Ueber Den Gebrauch Des Artikels in Milton's Paradise Lost Volume 1-6

Ueber Den Gebrauch Des Artikels in Milton's Paradise Lost Volume 1-6

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This historic book may have numerous typos and missing text. Purchasers can usually download a free scanned copy of the original book (without typos) from the publisher. Not indexed. Not illustrated. 1883 edition. Excerpt: ...the 'noblest and godliest deeds'.s) Now, having seen that Milton did all in his power to induce his countrymen to abolish Episcopacy and that, in doing so, he proved very favourable to the Presbyterian policy, may we not conclude that he considered it as his ideal, and that he would have felt completely satisfied and put down his weapons after it had been succesfully substituted in the room of Episcopacy? Indeed, we may. Yet the case is very different in reality. It cannot be denied that, in his first five pamphlets, Milton showed himself somewhat of a Presbyterian. Nor is it quite improbable.that he would have contented himself with his and his countrymen's success in the contest against Episcopacy, had its successors, the Presbyterians, earnestly endeavoured to realize the directions which he had been giving to them all this time. He might even have done so in spite of certain hints on the imaginary danger of schisms and sects, the natural calling of each individual to hold an ecclesiastical office, the relation of the Church and the State &c., which he had made in the last of the above-mentioned pamphlets, hints which did no longer agree with the orthodox Presbyterian views. But what did the Presbyterians care for Milton's directions? Having reached the end of their dearest wishes, the Episcopal sees with their revenues, privileges, and honours being ') Liebert, p. 111.--') M's Pr. W. p. 49b.--3) ibid. p. 50a. now their own, a great many of them did not despise to adopt for their part most of those practices of the Prelates against which they had formerly been fighting side by side with Milton. But Milton was not the man to allow himself to be shut up by his old friends within the narrow limits of a party, to sacrifice the thought...show more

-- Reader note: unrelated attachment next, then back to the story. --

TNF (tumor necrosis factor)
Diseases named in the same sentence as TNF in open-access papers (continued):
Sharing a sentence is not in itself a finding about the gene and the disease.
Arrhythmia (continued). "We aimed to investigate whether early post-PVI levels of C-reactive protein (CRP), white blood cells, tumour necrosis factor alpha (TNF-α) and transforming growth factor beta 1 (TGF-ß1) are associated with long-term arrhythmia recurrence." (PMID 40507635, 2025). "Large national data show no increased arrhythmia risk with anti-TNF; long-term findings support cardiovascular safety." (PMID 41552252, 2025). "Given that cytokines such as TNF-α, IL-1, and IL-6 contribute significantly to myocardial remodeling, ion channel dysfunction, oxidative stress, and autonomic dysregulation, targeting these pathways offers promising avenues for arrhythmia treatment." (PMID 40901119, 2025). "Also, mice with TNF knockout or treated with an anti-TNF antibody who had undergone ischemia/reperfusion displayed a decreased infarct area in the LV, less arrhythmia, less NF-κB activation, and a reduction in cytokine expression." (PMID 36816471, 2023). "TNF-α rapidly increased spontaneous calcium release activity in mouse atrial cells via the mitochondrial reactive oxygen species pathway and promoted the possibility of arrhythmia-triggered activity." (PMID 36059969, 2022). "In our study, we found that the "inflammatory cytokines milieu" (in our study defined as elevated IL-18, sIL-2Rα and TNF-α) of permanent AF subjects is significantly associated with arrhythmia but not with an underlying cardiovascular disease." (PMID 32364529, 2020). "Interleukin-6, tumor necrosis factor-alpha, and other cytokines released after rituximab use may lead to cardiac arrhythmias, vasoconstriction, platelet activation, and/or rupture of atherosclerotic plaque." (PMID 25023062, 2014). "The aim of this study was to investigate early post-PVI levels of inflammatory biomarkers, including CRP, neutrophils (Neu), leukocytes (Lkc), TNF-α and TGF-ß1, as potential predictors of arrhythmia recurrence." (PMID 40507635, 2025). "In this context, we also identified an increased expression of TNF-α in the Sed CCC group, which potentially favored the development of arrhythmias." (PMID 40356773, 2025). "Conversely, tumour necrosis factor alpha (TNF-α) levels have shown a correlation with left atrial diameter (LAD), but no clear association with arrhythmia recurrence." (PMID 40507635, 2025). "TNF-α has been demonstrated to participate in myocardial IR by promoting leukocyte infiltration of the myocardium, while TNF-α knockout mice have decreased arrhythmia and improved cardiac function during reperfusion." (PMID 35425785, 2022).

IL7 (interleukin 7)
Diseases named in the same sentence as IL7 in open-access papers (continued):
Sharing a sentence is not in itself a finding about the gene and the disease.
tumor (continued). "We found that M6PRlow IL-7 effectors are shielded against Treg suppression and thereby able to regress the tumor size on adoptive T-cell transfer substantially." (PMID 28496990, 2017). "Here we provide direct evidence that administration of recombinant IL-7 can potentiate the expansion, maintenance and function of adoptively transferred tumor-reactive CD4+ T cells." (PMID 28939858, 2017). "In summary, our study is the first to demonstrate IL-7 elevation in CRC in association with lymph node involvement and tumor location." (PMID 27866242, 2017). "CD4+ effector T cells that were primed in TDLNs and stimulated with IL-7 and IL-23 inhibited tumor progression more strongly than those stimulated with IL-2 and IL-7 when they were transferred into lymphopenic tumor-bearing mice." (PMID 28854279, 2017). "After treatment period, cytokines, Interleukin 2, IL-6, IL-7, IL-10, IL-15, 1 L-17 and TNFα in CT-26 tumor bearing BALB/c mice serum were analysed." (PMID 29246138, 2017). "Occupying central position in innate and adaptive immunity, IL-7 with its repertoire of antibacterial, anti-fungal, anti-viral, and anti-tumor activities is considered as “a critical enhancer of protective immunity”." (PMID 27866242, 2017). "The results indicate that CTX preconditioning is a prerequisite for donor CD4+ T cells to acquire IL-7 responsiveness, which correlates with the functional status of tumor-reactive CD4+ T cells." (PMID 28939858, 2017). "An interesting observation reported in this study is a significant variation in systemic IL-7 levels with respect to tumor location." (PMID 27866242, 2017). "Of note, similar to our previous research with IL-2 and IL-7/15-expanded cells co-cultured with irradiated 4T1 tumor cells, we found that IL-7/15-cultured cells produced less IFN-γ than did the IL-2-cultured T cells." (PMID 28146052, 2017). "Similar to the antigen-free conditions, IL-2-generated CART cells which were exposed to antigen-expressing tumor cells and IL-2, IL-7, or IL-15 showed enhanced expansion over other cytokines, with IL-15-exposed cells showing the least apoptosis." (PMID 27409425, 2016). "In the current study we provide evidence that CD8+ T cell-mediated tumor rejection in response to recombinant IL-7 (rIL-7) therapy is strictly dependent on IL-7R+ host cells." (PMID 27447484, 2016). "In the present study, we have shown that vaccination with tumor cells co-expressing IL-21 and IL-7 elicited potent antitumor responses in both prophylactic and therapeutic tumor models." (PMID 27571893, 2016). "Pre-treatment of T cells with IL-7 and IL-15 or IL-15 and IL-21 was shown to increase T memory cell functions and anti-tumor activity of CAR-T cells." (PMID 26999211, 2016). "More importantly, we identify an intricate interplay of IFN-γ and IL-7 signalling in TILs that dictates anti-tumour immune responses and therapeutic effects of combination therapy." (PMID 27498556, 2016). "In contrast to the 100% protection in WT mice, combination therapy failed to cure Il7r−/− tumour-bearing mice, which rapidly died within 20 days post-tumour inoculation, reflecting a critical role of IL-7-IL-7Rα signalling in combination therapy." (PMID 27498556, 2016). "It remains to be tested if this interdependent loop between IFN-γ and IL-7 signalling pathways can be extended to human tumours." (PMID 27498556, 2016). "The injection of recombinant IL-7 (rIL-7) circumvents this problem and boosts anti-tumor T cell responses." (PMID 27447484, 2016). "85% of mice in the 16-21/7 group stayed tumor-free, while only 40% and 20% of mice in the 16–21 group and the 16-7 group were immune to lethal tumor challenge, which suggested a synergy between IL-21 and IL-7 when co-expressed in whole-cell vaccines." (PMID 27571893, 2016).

Product details

  • Paperback
  • 189 x 246 x 6mm | 222g
  • Rarebooksclub.com
  • United States
  • English
  • black & white illustrations
  • 1236889681
  • 9781236889683